Rich Shea was notified of the arrests Thursday.
“Right now, I’m not looking to say too much,” Shea, 45, told The Detroit News. “I want to see how things play out. All of this has been pretty sudden after things had died down for a while.”
Gorman's mother and grandmother were not aware of the charges when contacted by The News on Thursday. They declined to comment.
The Base, according to Nessel's office, is a white supremacy organization that encourages acts of violence against the U.S. and claims to be training for a race war "to establish White ethnonationalist rule in areas of the U.S., including Michigan’s Upper Peninsula."
"The group also traffics in Nazi ideology and extreme anti-Semitism, at one point requiring its members to read neo-Nazi books that urge the collapse of Western civilization," Nessel's office said in a statement.
The group encourages members to train for "insurgency against the U.S. government" and ran a "hate camp" for members where tactical and firearms training was conducted, Nessel's statement said.
Webb, who owns the Bad Axe property, says the isolated farmhouse was built by his great-great grandfather, and his 17-year-old son, Tristan Webb, moved into the property this spring with plans to create a homestead with like-minded people.
"It was going to be a homestead-type thing," Eric Webb said. "It wasn't militant."
At some point, Tristan Webb met Watkins online, and the plans changed, Eric Webb said.
"He was online, falling for this white nationalism garbage on the internet," he said. "That's how he got hooked up with Justen."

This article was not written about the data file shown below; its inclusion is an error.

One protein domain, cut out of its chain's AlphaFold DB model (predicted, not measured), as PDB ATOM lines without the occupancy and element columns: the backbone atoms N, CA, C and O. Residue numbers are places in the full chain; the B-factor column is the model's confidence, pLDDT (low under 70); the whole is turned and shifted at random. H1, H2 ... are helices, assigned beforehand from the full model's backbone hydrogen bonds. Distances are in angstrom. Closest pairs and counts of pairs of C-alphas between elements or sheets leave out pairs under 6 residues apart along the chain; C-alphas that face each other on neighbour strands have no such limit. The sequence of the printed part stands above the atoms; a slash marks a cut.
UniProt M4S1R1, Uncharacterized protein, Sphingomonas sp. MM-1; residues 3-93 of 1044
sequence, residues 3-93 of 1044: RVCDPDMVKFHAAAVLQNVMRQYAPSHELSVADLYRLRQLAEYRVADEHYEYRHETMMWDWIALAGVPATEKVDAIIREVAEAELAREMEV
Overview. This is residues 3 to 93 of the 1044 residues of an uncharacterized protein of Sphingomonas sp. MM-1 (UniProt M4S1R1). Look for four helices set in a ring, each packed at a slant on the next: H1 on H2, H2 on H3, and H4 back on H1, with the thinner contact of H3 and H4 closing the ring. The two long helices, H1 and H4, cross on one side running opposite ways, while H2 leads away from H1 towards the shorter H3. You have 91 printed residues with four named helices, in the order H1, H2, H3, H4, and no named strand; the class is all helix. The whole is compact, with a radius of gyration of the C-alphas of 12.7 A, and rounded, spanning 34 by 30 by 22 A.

Eric Webb described Watkins as a negative person who spent time recruiting people online.
In June, organizers held a protest against social injustice despite threats and the presence of three armed counter-protesters, including Tristan Webb and Watkins. The armed display drew the attention of FBI agents and local law enforcement.
Eric Webb visited the home in recent months and saw Nazi flags and the Hitler photo.
"They were a bunch of white kids running around with guns," Webb said. "I’m trying to tell my son 'look, I understand you're a man and you want to protect your country, but this is nonsense. You can't go to war with him.'"
Tristan Webb came to a realization three weeks ago, his father said, after the FBI disrupted what it called a plot to kidnap the Michigan governor.
"I think that woke him up. (Tristan) saw what happened and moved out," Eric Webb said.
The Webb family has cooperated with investigators, he said, and were in touch with the FBI on Thursday after the raid.
"This is a happy ending," Eric Webb said. "My son realized he is going to live his life, not die for some stupid cause."
Associated Press contributed.